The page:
U.S. Marine Corps Forces, Pacific

 

U.S. Marine Corps Forces, Pacific

In Any Clime and Place

Commissioning program gets tougher, deadline approaches

By Sgt. Juan D. Alfonso | | April 23, 2010

CAMP H.M. SMITH, Hawaii -- Enlisted Marines thinking about becoming officers face a gambit of new hurdles before they can be selected for commissioning, but Marine officials urge those who are dedicated to act quickly.

One such program is the Marine Enlisted Commissioning Program.

Packages for MECEP are due to Marine Corps Recruiting Command by May 28, but Marines with U.S. Marine Corps Forces, Pacific, have until April 30 to submit for approval through their command.

Though the requirements change from year-to-year, recently enlisted Marines did not have a minimum rank or time in service requirement for selection and had waivers available for certain other requirements. But this year’s message, Marine Administrative Message 213/10, has tightened the reigns, leaving many Marines who wish to apply ineligible.

“The Marine Corps isn’t hurting for officers anymore,” said 2nd Lt. Derek DeBoy, Headquarters and Service Battalion’s, MarForPac, adjutant. “This has always been one of the most selective programs we have and it’s just become a lot tougher.”

Applicants must have at least three years of active service by May 28 and be at least a sergeant between 20 and 26 years of age. General and special court-martial or civil court proceedings, other than minor traffic violations, are disqualifiers. All applicants must have a first class physical fitness test and combat fitness test, a 74 or higher Armed Forces Qualification Test, at least a 1,000 SAT score or a 22 on the ACT.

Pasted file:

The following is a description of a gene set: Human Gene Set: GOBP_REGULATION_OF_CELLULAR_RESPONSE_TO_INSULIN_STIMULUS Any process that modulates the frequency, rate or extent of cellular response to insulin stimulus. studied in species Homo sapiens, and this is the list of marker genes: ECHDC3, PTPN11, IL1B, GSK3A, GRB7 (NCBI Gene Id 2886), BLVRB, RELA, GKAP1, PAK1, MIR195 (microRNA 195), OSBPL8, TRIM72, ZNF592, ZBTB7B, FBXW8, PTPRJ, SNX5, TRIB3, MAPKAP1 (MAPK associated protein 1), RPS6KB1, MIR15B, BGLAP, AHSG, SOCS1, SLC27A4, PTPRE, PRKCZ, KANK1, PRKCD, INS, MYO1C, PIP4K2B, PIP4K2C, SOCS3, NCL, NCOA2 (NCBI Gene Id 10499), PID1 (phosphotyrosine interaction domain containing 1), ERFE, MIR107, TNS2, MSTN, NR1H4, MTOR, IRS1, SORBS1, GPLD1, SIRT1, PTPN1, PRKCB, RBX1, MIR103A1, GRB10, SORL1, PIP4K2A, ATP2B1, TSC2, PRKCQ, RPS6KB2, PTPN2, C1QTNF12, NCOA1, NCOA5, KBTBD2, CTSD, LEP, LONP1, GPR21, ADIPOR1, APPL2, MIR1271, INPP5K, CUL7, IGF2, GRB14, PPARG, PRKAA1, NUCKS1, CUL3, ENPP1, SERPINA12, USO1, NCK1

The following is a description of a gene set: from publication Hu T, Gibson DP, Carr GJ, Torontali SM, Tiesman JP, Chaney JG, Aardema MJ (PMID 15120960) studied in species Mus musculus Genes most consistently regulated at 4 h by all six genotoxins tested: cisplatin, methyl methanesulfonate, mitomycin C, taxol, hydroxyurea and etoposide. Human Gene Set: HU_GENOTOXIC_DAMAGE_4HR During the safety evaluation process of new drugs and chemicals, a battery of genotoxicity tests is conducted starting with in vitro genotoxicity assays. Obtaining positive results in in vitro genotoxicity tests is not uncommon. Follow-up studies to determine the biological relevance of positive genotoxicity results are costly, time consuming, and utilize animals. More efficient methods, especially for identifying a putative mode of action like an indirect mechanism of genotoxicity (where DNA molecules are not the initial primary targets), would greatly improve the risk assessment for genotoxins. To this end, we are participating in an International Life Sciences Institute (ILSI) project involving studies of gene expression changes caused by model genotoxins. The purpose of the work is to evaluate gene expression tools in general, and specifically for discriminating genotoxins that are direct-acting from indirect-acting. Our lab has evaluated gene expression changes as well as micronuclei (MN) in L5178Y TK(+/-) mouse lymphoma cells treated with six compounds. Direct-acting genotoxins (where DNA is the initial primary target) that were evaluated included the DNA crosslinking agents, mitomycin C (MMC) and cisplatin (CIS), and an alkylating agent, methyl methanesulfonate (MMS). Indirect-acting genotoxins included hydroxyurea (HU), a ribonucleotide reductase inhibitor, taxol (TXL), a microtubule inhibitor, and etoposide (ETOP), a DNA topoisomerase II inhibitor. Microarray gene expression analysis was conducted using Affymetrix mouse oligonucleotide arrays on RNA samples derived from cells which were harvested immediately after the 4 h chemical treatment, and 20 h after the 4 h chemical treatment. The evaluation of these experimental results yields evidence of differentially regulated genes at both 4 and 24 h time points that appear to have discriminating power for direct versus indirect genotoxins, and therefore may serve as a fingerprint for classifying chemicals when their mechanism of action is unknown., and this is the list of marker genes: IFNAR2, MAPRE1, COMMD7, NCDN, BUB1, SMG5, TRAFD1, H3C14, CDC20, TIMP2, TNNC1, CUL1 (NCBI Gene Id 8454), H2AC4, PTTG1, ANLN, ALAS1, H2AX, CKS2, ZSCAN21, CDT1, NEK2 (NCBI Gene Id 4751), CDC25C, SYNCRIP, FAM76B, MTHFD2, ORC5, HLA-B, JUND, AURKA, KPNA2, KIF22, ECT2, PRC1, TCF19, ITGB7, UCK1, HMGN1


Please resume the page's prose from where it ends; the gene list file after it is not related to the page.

Though having college credits is not a requirement, it does improve the Marine’s package.

According to the MARADMIN, Marines accepted to the program will no longer attend the MECEP prepatory school at Marine Corps Base Quantico, Va., putting an additional strain on applicants who have not been to school for several years.

“You have to learn self discipline,” said DeBoy, who earned his commission through the MECEP program. “Classes are going to take up the majority of your time. If you haven’t been to school in a while take college courses. Get back into those study habits.”

While in the program, the Marines remain on active duty and receive full pay and allowances with the expectation of proficiency pay, i.e., pay for speaking a foreign language.

In addition, the college selected must have a Naval ROTC program, which the Marines will report to and participate in during their time as a college student.

“Above all, the board is looking for two things; leadership potential and the ability to succeed in college,” DeBoy said. “Make yourself as competitive as possible.”

To apply, Marines must be willing to reenlist or extend to have six years of obligated service prior to detaching from their command. Upon commissioning, the enlistment becomes void and the new officers must serve a minimum of four years on active duty.

Furthermore, tuition, supplies and living allowances are the selectee’s responsibility, but in service Montgomery GI Bill benefits, student loans and grants are encouraged to be used and are available.

 The MARADMIN highlights multiple requirements for entering the program to include, a credit check, secret security clearance eligibility, and willingness to renounce dual citizenship.

The selection board is scheduled for Aug. 24.

MarForPac Marines interested in the program can contact DeBoy at (808) 477 – 8365.